[00:01:45] NK: Things are going well. I took my first – well, I guess not post-COVID, but still kind of in the midst of COVID, but my first vacation. I just got back from Hawaii and feel very rested and ready to tackle the work challenges that are coming my way. I’m just excited for fall and all the – hopefully things reopening soon.


[00:02:04] RS: Yes, me as well. I have so many things I want to talk to you about, Natasha, because you have a really interesting background. I think we should definitely got to your current role at Amplify eventually, because you have kind of structured your career in an interesting way. I want to leapfrog along in all those lily pads of your career stops.


Can we first speak about your journey at Segment a little bit? Because you started there really early on. Segment is now this huge company acquired by Twilio, has this great employer brand. I guess, could you may be set some context by sort of just documenting the ass you kicked at Segment over that stage of your career?


[00:02:43] NK: Thank you. I’m flattered. I’m glad that one of the things we worked on actually – well, many people, but McKenzie Brown on my team did a lot on the employer branding side. I’m glad to hear that it still has a great reputation. Let’s see. What was the question again?


[00:03:00] RS: I would love to just know, you kind of came there as – I think you were just a regular old technical recruiter back in the day?


[00:03:05] NK: I was. I came in as the first recruiter at Segment. I focused on the technical side of the house and we did have a business recruiter come in pretty early on as well, but I got there first. I was hired by the VP of people, Adriana Roche and Tido Carriero, the VP of engineering. He eventually became the chief product officer. But I was able to be there from about, oh gosh, between 50 and 60, who knows the exact number, to past 500. Then I moved over to the VC side. I was there for about 10 extra.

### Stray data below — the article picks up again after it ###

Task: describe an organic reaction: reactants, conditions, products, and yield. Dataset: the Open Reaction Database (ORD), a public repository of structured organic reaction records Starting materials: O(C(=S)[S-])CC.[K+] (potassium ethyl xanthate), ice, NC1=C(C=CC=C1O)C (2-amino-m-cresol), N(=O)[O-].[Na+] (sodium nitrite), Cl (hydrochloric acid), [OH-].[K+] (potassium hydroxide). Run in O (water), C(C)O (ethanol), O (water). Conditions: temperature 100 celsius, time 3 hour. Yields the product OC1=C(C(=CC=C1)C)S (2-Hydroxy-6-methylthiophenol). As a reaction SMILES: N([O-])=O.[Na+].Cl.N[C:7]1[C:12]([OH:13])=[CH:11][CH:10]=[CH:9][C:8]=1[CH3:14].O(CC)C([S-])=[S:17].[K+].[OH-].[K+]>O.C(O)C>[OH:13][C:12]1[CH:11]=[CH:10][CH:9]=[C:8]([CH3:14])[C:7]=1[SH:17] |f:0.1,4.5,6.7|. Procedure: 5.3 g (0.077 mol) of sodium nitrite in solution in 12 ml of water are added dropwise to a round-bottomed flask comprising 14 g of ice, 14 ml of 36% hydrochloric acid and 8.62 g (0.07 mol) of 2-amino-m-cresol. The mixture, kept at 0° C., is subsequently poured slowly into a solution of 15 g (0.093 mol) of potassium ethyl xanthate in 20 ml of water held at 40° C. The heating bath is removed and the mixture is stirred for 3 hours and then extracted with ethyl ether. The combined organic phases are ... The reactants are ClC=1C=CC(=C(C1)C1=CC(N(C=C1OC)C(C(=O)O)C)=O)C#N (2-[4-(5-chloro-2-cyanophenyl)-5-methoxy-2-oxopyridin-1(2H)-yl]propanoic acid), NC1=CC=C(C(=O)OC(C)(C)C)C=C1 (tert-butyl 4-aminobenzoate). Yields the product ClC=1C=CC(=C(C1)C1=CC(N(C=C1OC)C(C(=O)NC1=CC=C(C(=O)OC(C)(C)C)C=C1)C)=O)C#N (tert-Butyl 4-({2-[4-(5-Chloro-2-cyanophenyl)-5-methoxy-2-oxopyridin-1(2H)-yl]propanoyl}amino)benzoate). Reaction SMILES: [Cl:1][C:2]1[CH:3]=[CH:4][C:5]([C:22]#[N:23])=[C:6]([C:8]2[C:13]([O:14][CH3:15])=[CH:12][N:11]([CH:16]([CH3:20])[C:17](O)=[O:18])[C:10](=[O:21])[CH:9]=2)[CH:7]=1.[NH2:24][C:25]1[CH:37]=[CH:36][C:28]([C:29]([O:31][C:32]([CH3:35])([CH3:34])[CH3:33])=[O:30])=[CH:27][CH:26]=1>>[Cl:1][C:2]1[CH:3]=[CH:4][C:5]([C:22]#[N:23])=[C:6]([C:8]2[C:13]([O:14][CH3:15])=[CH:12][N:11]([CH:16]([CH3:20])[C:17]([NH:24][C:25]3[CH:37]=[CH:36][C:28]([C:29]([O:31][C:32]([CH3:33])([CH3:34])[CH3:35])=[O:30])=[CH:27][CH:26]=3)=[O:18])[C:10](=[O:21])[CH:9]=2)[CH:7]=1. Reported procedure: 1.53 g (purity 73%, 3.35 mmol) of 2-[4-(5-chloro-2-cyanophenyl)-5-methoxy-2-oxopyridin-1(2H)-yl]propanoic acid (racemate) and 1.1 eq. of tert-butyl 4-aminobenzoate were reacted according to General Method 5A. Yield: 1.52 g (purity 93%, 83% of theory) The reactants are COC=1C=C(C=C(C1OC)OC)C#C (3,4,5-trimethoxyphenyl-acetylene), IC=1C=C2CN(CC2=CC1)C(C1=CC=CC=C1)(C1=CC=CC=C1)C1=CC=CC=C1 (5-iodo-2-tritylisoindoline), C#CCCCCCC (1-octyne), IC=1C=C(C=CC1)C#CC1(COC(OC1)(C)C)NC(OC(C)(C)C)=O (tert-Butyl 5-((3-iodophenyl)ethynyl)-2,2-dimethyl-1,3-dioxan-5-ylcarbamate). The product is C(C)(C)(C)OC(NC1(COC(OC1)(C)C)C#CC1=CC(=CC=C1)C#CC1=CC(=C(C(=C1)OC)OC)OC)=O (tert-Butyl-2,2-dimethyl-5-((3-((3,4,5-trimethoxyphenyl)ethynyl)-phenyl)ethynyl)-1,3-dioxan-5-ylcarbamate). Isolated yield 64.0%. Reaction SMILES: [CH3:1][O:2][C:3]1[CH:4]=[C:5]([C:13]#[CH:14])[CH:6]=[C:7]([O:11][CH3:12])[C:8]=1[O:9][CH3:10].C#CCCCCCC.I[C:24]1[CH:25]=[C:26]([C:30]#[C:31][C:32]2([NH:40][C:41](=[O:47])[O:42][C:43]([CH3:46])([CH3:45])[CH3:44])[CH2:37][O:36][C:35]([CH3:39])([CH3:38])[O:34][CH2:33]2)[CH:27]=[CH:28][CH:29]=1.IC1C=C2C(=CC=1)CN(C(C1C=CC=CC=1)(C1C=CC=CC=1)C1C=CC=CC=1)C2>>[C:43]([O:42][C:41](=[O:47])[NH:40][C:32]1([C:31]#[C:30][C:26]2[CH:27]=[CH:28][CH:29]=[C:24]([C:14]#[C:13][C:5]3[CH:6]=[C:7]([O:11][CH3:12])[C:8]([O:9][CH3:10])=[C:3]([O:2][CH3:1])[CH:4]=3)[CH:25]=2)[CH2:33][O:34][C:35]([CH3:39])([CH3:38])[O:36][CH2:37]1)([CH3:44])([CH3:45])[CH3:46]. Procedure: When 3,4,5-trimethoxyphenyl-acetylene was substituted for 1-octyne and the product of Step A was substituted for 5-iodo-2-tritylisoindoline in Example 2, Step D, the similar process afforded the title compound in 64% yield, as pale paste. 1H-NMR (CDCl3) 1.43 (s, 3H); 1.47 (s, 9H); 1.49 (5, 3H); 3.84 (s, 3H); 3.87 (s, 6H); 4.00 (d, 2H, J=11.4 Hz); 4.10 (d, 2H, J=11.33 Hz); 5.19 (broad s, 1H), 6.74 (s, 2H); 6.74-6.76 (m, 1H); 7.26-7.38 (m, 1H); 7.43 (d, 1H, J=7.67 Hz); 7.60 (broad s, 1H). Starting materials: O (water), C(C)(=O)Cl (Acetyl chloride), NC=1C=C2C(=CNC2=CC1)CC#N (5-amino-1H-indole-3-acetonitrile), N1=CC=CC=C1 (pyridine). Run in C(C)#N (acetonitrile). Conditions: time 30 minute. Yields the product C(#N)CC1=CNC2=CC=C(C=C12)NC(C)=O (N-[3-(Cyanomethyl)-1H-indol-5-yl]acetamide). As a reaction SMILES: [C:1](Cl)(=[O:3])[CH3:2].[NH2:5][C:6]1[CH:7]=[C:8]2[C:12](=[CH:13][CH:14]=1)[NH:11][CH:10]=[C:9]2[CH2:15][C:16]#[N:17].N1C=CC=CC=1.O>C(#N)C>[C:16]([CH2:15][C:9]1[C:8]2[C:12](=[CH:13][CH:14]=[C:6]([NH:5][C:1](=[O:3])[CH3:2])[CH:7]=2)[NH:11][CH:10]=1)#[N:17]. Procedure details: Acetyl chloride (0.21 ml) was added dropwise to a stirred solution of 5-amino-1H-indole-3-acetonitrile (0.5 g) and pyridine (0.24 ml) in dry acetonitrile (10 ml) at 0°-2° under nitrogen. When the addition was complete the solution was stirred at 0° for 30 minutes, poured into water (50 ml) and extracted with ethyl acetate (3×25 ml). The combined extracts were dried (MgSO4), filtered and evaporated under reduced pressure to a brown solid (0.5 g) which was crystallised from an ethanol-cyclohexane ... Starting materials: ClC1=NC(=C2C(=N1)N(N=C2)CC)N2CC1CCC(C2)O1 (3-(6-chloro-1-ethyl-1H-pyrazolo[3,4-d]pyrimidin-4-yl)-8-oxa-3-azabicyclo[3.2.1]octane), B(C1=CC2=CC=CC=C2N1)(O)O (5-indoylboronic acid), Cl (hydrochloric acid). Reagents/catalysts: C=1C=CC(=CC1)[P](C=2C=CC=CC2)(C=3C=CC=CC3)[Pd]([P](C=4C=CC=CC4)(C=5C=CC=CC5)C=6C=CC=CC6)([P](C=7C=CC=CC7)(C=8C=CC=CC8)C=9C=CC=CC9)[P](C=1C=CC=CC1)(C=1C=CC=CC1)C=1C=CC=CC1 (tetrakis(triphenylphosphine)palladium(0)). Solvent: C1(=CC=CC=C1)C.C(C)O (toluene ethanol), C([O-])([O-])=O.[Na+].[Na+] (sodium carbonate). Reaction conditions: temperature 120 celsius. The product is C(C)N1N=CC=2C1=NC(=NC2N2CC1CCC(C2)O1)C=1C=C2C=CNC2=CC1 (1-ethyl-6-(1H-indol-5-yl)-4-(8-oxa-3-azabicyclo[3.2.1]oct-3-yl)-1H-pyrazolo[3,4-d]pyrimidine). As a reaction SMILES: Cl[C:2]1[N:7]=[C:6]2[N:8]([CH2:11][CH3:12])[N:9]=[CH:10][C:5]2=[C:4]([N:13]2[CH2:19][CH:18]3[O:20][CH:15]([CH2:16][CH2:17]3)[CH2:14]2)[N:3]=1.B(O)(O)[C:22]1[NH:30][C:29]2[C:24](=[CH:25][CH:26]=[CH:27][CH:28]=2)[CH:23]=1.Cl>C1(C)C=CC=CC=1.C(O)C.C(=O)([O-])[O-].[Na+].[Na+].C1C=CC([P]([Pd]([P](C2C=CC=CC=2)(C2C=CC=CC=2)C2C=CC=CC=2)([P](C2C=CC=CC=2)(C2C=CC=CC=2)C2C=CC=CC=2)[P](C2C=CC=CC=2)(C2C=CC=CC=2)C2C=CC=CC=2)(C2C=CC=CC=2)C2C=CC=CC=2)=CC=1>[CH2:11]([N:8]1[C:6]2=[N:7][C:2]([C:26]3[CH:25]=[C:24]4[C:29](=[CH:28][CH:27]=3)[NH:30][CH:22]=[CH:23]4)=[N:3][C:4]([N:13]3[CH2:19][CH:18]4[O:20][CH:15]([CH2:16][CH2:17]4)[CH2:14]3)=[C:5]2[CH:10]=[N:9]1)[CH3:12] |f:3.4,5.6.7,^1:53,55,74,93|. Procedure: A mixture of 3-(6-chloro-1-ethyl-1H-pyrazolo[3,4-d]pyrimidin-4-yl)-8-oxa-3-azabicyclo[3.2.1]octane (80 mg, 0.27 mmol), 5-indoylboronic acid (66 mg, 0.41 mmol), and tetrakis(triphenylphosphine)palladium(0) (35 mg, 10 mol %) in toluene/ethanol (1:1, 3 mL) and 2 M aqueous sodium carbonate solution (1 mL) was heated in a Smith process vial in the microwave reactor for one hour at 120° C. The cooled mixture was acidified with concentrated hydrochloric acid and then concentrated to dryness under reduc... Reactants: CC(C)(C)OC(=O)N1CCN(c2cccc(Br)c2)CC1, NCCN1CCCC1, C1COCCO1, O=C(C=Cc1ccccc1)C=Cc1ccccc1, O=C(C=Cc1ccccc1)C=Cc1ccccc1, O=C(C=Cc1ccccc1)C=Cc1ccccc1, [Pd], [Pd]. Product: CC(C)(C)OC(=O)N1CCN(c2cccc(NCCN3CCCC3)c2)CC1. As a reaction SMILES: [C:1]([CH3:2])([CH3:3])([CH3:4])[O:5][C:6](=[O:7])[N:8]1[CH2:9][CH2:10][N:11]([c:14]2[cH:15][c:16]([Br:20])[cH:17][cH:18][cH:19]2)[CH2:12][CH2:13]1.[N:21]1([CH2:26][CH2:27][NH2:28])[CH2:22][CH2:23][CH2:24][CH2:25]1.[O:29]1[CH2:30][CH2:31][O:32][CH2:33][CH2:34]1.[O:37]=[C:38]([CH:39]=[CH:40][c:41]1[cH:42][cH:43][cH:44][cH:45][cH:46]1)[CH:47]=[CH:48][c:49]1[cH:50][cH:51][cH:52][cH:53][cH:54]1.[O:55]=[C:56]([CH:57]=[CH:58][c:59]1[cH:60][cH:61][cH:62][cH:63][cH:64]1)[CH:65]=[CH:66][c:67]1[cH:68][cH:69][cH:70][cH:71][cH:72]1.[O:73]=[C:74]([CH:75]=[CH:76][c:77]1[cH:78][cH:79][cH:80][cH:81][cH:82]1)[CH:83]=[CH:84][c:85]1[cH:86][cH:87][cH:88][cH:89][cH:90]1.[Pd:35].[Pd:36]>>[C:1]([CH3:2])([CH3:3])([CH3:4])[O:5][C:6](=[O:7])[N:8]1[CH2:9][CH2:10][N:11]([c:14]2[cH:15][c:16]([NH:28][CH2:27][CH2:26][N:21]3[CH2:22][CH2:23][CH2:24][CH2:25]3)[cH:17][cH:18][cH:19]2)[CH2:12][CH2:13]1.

[00:03:35] RS: Yeah. That is tremendous growth. I’m so curious, because you were so early, I’m sure you are putting in processes at an early stage. What were some of the things that you put into place that scaled really well as the talent operation grew?


[00:03:49] NK: It’s a great question. I think that – I had been at early-stage startups before. I was looking for something very particular. When I went there, I wanted to find a place where they had – where the executive team was very smart about hiring, they cared about it, they wanted to invest in it, but they didn’t really have a lot of things built. I mean, we can kind of take this in many different directions, but I’ll say that a lot of the tools that we built in the early stages on the technical side were used by both sides of the house.


I think they honestly used those tools until acquisition. They definitely scaled well. I think one of that top ones was something we called the Checklist, which I’m happy to dive into.